the civil unrest of July 1967, hundreds of businesses
were looted and burned in Detroit. Despite
being located in a predominantly black neighborhood, one
famous white-owned building remained untouched: the Grande
the morning of July 23, owner and concert promoter Russ
Gibb was on the roof of the ballroom. It was about 2:30
a.m. And it was very hot. “We were up there just doing
whatever you did after a rock show,” Gibb says. “A lot
of kids that worked at the Grade, the hangers-on, they
were on the roof. Hot time, hot city. Hot night in the
Grande occupied the second floor of a two-floor building
at the corner of Grand River and Beverly. It had a small
stage and a small wooden dance floor. Not long after its
opening, it became the gathering place for Detroit’s burgeoning
counter-culture, playing host to some of the biggest names
in folk, rock ’n’ roll, blues, and jazz.
‘Hey, boys, what’s
going on? How come you’re not burning the Grande
And one of the kids looked at him and says, ‘They’ve
got music there, man!’
says a famous singer/songwriter was on stage when the
riot began. “It was after Tim Buckley, who was a good
friend of mine, and his drummer, Carter Collins, who was
black,” Gibb recalls. “They had been staying with me here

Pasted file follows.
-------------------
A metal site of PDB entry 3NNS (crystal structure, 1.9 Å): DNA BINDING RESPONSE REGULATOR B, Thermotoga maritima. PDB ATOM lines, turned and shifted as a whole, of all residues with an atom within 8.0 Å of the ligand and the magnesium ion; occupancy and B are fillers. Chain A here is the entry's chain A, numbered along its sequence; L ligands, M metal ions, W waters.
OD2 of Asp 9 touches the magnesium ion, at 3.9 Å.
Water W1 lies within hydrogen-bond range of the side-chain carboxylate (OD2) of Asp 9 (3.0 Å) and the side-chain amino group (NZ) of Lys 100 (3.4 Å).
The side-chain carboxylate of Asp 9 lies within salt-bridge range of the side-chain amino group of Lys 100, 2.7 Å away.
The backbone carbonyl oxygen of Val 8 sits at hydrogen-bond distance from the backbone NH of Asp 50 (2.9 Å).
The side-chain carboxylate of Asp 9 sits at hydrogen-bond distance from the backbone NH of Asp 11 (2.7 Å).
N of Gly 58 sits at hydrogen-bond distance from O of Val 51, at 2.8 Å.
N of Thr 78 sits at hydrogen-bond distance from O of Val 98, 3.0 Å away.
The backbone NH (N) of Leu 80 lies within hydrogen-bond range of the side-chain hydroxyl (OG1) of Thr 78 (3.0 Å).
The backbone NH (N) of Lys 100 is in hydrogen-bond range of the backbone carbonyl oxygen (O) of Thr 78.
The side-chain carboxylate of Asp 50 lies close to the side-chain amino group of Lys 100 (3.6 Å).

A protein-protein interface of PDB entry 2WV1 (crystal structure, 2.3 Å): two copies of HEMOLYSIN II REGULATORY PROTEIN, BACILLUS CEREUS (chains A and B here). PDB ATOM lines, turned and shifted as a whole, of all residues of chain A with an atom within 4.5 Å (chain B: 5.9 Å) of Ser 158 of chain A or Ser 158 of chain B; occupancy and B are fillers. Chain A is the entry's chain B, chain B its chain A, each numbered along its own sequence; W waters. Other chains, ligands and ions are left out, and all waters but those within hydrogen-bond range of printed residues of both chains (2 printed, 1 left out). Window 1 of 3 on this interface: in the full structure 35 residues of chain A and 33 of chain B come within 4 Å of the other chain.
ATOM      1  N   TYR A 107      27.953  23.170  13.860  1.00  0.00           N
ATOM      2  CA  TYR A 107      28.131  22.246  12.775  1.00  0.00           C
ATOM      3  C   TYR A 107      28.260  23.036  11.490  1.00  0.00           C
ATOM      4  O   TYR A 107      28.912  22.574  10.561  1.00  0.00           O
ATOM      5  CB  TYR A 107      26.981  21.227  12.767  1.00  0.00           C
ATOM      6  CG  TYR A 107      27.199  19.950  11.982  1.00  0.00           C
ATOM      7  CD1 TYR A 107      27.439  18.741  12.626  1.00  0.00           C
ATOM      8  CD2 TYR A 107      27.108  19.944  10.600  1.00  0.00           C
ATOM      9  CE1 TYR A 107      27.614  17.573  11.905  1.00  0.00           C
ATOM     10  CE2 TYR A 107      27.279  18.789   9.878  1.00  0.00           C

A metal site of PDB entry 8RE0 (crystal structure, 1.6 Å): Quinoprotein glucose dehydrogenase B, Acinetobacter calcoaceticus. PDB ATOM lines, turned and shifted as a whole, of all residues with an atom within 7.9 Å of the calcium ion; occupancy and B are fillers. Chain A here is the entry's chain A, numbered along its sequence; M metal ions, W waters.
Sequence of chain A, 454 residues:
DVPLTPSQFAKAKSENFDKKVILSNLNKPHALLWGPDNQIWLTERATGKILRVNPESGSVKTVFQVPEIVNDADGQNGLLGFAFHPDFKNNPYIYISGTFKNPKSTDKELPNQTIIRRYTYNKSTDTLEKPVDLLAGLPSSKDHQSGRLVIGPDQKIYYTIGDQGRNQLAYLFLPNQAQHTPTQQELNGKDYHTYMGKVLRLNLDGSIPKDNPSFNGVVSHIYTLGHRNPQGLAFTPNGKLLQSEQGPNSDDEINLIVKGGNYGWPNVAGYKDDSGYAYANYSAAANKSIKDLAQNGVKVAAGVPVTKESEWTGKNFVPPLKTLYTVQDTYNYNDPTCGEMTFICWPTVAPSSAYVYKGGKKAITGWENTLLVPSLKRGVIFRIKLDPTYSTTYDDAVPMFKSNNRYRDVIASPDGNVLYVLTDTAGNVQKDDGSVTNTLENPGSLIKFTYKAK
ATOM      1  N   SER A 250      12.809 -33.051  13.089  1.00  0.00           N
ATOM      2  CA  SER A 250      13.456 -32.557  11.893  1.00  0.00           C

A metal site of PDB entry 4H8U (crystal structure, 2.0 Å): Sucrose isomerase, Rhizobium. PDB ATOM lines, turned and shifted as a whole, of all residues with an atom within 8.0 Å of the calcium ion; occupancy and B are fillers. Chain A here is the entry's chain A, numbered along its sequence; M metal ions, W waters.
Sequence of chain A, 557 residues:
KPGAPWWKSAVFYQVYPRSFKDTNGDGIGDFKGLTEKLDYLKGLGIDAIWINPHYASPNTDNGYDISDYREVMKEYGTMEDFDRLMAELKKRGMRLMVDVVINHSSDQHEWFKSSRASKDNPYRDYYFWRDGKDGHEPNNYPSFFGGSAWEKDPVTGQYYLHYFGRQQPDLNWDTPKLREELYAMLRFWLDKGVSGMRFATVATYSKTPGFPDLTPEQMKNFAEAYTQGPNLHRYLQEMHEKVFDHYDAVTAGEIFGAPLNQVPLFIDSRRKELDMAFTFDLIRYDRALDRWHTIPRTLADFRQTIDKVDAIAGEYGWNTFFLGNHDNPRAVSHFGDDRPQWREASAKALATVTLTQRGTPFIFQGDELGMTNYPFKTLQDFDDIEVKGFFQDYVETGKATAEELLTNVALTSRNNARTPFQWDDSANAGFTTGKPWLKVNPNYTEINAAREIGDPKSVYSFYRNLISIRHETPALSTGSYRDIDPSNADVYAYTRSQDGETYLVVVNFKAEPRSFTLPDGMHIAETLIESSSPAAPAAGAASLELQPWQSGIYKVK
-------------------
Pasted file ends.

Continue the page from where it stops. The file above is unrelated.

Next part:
in Dearborn at my house, because y’know, in those days,
not all rock ’n’ roll stars moved around in jet planes.
They were just sort of ordinary folk.”
was a hot few days in Detroit, which meant it was hot
inside the Grande. There was no air conditioning, just
a large fan. To escape the heat, Tim, Carter, Russ, and
others escaped to the roof. Later, they heard sirens on
the roof, but ignored them. It was summer in Detroit,
decided it was so hot that we would all drive out in a
convoy to Kensington — go out Grand River and go out to
Kensington Park,” Gibb says. “And so we were out in Kensington
park, sleeping, smoking, drinking, carrying on.” But then
as night turned into morning, and morning turned into
afternoon, the group decided to head back to the Grande.
Singer Tim Buckley and his drummer Carter Collins had
to be back on stage at 6 p.m.
drove down Grand River, unaware of what was happening.
“Now, in those days we didn’t listen to radio — I’m sorry,
but we didn’t,” Gibb says. “We all had cassette players
— 8-track, and that was very hot in our cars, and of course
we were listening to ‘the jams,’ as we called them. For
those uninitiated, that means ‘music.’” The three slowly
make their way back to the Grande, until they come upon
a police barricade.
could see smoke coming out and we said, ‘Oh there must
be a big fire,’” Gibb says. ”We turned on the radio: ‘riot.’
That’s what we heard: ‘riot.’ But our first thought is,
‘Oh my god, that’s down where the Grande is!’ And Tim
says, ‘Oh, my guitar is there,’ and Carter says, “My drums
are there!’ And I’m thinking, ‘Oh, all the stuff I have
there! My amps and everything.’”
the trio went back to Dearborn and to hatch a plan to
get their stuff, despite the warnings on the radio. “‘Don’t
leave your homes. All citizens stay home!’ It’s like Big
Brother yelling at us,” Gibb says. “We said, ‘to hell
with Big Brother — we’ve got a guitar, we’ve got a set
of drums, and I have my amps!’ All my amps that I’ve paid
for — I’ve gotta go save them!” The three secure a trailer
and get back in the car, when they realize a potential